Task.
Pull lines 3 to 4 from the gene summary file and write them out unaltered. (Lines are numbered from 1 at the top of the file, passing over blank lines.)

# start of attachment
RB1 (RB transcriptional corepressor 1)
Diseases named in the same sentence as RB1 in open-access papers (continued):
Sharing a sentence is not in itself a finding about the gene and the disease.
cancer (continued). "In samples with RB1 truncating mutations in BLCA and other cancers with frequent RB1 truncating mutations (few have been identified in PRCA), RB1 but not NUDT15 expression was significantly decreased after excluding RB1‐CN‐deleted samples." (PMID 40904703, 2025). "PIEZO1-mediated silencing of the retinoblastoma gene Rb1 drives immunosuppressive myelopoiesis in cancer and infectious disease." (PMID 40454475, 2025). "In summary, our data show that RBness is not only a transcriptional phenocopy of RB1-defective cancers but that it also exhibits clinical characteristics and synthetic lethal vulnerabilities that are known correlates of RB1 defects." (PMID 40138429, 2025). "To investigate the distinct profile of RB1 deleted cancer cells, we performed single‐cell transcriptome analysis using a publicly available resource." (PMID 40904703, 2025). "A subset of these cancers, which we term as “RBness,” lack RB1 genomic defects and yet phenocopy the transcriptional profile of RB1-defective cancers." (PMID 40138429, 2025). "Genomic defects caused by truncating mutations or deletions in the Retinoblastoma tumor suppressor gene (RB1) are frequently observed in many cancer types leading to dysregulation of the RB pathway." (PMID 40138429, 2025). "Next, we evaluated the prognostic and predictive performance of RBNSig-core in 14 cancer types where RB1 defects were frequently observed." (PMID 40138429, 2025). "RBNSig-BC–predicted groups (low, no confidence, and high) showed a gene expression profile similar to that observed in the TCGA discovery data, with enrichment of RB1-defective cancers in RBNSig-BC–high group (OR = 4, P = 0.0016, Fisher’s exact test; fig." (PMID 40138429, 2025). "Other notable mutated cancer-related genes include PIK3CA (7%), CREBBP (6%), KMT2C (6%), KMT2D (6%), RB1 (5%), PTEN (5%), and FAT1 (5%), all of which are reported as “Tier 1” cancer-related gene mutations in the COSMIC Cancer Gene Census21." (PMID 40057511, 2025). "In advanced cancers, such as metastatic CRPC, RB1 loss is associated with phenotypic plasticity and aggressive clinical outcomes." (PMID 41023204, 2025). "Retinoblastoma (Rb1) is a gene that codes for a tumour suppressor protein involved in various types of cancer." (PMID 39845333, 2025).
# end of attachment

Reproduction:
Sharing a sentence is not in itself a finding about the gene and the disease.
cancer (continued). "In samples with RB1 truncating mutations in BLCA and other cancers with frequent RB1 truncating mutations (few have been identified in PRCA), RB1 but not NUDT15 expression was significantly decreased after excluding RB1‐CN‐deleted samples." (PMID 40904703, 2025). "PIEZO1-mediated silencing of the retinoblastoma gene Rb1 drives immunosuppressive myelopoiesis in cancer and infectious disease." (PMID 40454475, 2025). "In summary, our data show that RBness is not only a transcriptional phenocopy of RB1-defective cancers but that it also exhibits clinical characteristics and synthetic lethal vulnerabilities that are known correlates of RB1 defects." (PMID 40138429, 2025). "To investigate the distinct profile of RB1 deleted cancer cells, we performed single‐cell transcriptome analysis using a publicly available resource." (PMID 40904703, 2025). "A subset of these cancers, which we term as “RBness,” lack RB1 genomic defects and yet phenocopy the transcriptional profile of RB1-defective cancers." (PMID 40138429, 2025). "Genomic defects caused by truncating mutations or deletions in the Retinoblastoma tumor suppressor gene (RB1) are frequently observed in many cancer types leading to dysregulation of the RB pathway." (PMID 40138429, 2025). "Next, we evaluated the prognostic and predictive performance of RBNSig-core in 14 cancer types where RB1 defects were frequently observed." (PMID 40138429, 2025). "RBNSig-BC–predicted groups (low, no confidence, and high) showed a gene expression profile similar to that observed in the TCGA discovery data, with enrichment of RB1-defective cancers in RBNSig-BC–high group (OR = 4, P = 0.0016, Fisher’s exact test; fig." (PMID 40138429, 2025). "Other notable mutated cancer-related genes include PIK3CA (7%), CREBBP (6%), KMT2C (6%), KMT2D (6%), RB1 (5%), PTEN (5%), and FAT1 (5%), all of which are reported as “Tier 1” cancer-related gene mutations in the COSMIC Cancer Gene Census21." (PMID 40057511, 2025). "In advanced cancers, such as metastatic CRPC, RB1 loss is associated with phenotypic plasticity and aggressive clinical outcomes." (PMID 41023204, 2025). "Retinoblastoma (Rb1) is a gene that codes for a tumour suppressor protein involved in various types of cancer." (PMID 39845333, 2025).